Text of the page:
Detroit Tiger Center Fielder Austin Jackson

The Tigers scored big by adding lightning-quick rookie center fielder Austin Jackson to their roster
Photograph courtesy of AP Photo/Paul Sancya

In less than six short summer months, Austin Jackson, the rookie center fielder for the Detroit Tigers, has accomplished a feat that seemed inconceivable when he was acquired last Dec. 8 in the three-team trade that sent Curtis Granderson to the New York Yankees. He has made Motor City baseball loyalists effectively forget “Grandy.”

Whippet quick, a dazzling fielder, and professionally polished after spending five years as the Yankees’ top minor-league prospect, the 23-year-old Jackson exploded on the Detroit sports landscape this spring, earning American League Rookie of the Month honors for April, leading the league in hits and batting average through the first quarter of the season, and turning the spectacular outfield catch into his personal specialty. Tigers Manager Jim Leyland says he’s counted at least six times Jackson has run down fly balls he appeared to have no hope of catching — including the spectacular over-the-shoulder grab in the ninth inning that momentarily preserved pitcher Armando Galarraga’s perfect game against Cleveland June 2, until fate and umpire Jim Joyce made the play an afterthought.

With his blinding speed, the 6-foot-1 Denton, Texas, native is a hard man to pin down. However, Hour Detroit caught up with the polite, reflective Jackson between batting practice and the first pitch of a recent night game at Comerica Park.

Your father, Albert, built a 70-foot batting cage for you and your older brother, Jamaal, when you were very young, but you once intended to play basketball and baseball at Georgia Tech. Was baseball always your first sport?

Yeah, it was the sport I wanted to play. I played basketball and baseball pretty much evenly growing up. My dad built me a [batting] cage, he built a mound, and he set up a basketball hoop for me, so I pretty much had it all right there at the house.

You were drafted by the Yankees, developed in their farm system, and touted as their prized outfield star of the future. Given their history, the pinstripes, and Yankee Stadium, are you disappointed not to have played for them?

I wouldn’t say disappointed. I did get drafted by them out of high school, so those were pretty much my college years as far as meeting new people and building friendships with the people in that farm system. So getting traded was a big thing, because after building those good relationships you’ve got to go to another spot and start again.

So you come to Detroit, and you’re voted American League Rookie of the Month for your first month in the majors. Did you expect to perform at this high a level right away in the big leagues?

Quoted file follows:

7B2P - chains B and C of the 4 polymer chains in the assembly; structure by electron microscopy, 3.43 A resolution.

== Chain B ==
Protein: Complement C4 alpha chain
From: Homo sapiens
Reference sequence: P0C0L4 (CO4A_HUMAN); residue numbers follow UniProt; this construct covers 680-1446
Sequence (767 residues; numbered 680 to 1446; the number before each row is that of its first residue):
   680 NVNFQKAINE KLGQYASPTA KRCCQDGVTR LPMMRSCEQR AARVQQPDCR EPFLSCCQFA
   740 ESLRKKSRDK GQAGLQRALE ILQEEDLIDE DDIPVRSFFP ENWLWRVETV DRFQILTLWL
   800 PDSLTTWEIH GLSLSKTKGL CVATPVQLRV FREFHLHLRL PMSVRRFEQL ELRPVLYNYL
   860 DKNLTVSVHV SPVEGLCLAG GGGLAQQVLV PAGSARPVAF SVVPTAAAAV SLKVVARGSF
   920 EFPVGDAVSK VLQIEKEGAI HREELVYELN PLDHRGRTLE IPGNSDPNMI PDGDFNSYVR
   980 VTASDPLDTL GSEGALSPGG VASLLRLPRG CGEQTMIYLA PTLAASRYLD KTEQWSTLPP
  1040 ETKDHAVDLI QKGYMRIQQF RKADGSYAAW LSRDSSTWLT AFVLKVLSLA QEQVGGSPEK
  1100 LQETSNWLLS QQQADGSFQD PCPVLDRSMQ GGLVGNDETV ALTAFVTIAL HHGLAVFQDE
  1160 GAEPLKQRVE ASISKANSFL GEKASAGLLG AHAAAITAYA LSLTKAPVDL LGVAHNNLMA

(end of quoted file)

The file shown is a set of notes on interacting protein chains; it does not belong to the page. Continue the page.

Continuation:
Yeah, I did. I mean, that’s just something that, working in the off-season, you start working harder, it means more to you once you have a legitimate chance of making a ball club. You start taking everything a little more seriously. You step your focus up. It’s the same game. The only difference is, you’re playing with a bunch of guys who have established themselves in the game. They’re not at this level for nothing. It’s just playing against the different pitchers that you’ve seen on TV growing up and going through the minor leagues, and actually getting to face them. They’re a lot a better once you’re in that batter’s box.

What do you remember about that running catch in the top of the ninth that preserved Galarraga’s perfect game against the Indians — for five minutes, at least?

As the game was going on, I really didn’t understand what was at stake until about the eighth inning. I look up and realize that they haven’t scored and nobody’s gotten a hit. So I’m thinking, ‘OK, this is really happening.’ Going up to bat in the bottom of the eighth, I told myself, ‘I know this is probably going to come down to me having to catch a ball that’s hit in the gap.’ So when I go out to center field, I’m playing in the middle of the field because I want to try to catch everything, and I’m playing shallow because I want to take away any bloop hits off the end of somebody’s bat. When [Cleveland’s Jason Donald] hit it, I definitely didn’t think I had a chance to catch it, but it hung up there a lot longer than I expected and I was able to make a play on it.

Have you ever met Curtis Granderson? Talked about the irony of patrolling the outfield the other man expected to be playing in 2010?

I got a chance to speak with him a little bit in spring training. He told me to just keep working hard. Play hard, run hard and the [Detroit] fans will love you. They just want to see an honest effort, that you really want it. And that’s what I try to do, hustle all the time.

First impressions of Detroit in your brief time here?

I like it. It reminds me a lot of where I stayed in the off-season. Kind of quiet. But I haven’t seen much of the city. I go to my place, I go to the field, and that’s pretty much my day.

The most important question, at least for one segment of our audience: Are you married? Single? Dating anyone?

I’m not married. But I do have a girlfriend.